For months, journalists and politicians fixated on the number of people signing up for health insurance through the federal exchange created as part of the Affordable Care Act. It turned out that more than five million people signed up using Healthcare.gov by April 19, the end of the open-enrollment period.
But perhaps more surprising is that, according to federal data released Wednesday to ProPublica, there have been nearly one million transactions on the exchange since then. People are allowed to sign up and switch plans after certain life events, such as job changes, moves, the birth of a baby, marriages, and divorces.
The volume of these transactions was a jolt even for those who have watched the rollout of the ACA most closely.
It turned out that more than five million people signed up using Healthcare.gov by April 19, the end of the open-enrollment period.
“That’s higher than I would have expected,” said Larry Levitt, senior vice president for special initiatives at the Kaiser Family Foundation. “There are a lot of people who qualify for special enrollment, but my assumption has been that few of them would actually sign up.”
The impact of the new numbers isn’t clear because the Obama administration has not released details of how many consumers failed to pay their premiums and thus were dropped by their health plans. All told, between the federal exchange and 14 state exchanges, more than eight million people signed up for coverage. A big question is whether new members will offset attrition.
ProPublica requested data on the number of daily enrollment transactions on the federal exchange last year under the Freedom of Information Act because the Obama administration had declined to release this information, a key barometer of the exchange’s performance, to the public. The administration also has not put out any data on the exchange’s activity since the open enrollment period ended.
The data shows so-called “834” transactions, which insurance companies and the government use to enroll new members, change a member’s enrollment status, or dis-enroll members. The data covers the 36 states using the federal exchange, which include Texas, Florida, Illinois, Georgia, and Michigan.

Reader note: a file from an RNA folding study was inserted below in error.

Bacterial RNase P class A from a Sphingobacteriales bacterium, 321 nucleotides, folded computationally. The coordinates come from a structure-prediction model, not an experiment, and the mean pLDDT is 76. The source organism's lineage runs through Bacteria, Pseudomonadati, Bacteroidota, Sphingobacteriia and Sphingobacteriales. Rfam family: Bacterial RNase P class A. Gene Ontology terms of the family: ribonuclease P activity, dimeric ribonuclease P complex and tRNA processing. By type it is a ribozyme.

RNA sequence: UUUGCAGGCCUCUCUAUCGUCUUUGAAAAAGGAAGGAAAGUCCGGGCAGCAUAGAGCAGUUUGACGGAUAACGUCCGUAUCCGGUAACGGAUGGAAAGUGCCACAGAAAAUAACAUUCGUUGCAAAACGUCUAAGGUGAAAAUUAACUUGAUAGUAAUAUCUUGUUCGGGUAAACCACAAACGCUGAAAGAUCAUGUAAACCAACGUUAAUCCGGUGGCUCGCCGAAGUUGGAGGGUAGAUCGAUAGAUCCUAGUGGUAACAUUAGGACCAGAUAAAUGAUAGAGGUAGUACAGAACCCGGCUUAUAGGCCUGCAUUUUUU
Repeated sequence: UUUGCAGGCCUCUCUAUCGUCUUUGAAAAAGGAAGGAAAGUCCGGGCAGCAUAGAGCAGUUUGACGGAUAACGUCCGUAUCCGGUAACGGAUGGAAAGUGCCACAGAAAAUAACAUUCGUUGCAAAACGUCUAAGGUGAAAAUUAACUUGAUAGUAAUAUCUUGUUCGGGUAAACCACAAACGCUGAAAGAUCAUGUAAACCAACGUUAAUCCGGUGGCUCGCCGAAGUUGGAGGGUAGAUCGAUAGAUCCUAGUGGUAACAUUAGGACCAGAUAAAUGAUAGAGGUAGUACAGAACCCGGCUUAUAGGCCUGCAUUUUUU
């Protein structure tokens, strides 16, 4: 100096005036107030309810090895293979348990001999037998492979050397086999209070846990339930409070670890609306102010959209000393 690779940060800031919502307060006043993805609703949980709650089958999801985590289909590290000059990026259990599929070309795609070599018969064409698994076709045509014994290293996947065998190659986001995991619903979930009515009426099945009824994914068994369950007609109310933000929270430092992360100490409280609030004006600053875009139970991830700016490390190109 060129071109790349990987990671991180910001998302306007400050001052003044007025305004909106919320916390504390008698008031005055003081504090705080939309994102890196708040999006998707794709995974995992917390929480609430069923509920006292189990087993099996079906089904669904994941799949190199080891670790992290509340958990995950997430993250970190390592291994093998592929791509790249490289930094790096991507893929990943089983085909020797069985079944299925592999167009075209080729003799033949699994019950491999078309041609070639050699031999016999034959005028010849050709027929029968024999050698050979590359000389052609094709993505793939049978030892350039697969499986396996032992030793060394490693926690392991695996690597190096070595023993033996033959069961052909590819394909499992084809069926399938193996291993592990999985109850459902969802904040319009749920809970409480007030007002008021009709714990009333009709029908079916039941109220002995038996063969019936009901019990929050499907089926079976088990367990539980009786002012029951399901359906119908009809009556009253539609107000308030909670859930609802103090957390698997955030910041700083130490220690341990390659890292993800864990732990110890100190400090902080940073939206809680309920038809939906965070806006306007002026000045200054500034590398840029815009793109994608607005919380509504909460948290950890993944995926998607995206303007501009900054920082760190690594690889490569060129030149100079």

When Healthcare.gov rolled out last fall, insurance companies complained that the information in the 834s was replete with errors, creating a crisis at the back-end of the system.
Between April 20 and July 15, the federal government reported sending 960,000 “834” transactions to insurance companies (each report can cover more than one person in the same family). That includes 153,940 for the rest of April, 317,964 in May, 338,017 in June, and 150,728 in the first 15 days of July. The daily rate has been fairly stable over this period.
An insurance industry official estimated that less than half of the transactions are new enrollments. The rest are changes: When an existing member makes a change to his or her policy, two 834s are created—one terminating the old plan and one opening the new one.
Charles Gaba, who runs the website acasignups.net that tracks enrollment numbers, estimates that between 6,000 and 7,000 people have signed up for coverage each day on the federal exchange after the official enrollment period ended. Gaba’s predictions were remarkably accurate during the open enrollment period.
“That doesn’t account for attrition. That doesn’t mean that they paid,” Gaba said. “That’s been based on limited data from a half dozen of the smaller exchanges, extrapolated out nationally.”
The federal data obtained by ProPublica confirm some other facts about the rollout of Healthcare.gov, which was hobbled initially by technical problems. The slowest day was October 18, when no 834 transactions were sent. That was followed by October 1, the day the website launched, when a grand total of six records were sent to insurers.
By contrast, the busiest day was March 31, the official end of open enrollment, when 202,626 “834” reports were sent to insurers. The entire last week in March was busy.
About 86 percent of those who signed up for coverage on the federal exchange were eligible to receive government subsidies to help lower their monthly premiums. Those subsidies are being challenged by lawsuits in federal court contending they aren’t allowed by the Affordable Care Act.
Two federal appeals courts came to conflicting decisions Tuesday on the permissibility of the subsidies (one said yes; the other no). They will remain in effect as the cases proceed in the courts, the Obama administration said.
The next time that the general public can sign up for coverage through the exchanges is from November 15 to February 15, 2015.
This post originally appeared on ProPublica as “Even After Open Enrollment, Activity Remains Unexpectedly High on Federal Health Insurance Exchange” and is republished here under a Creative Commons license.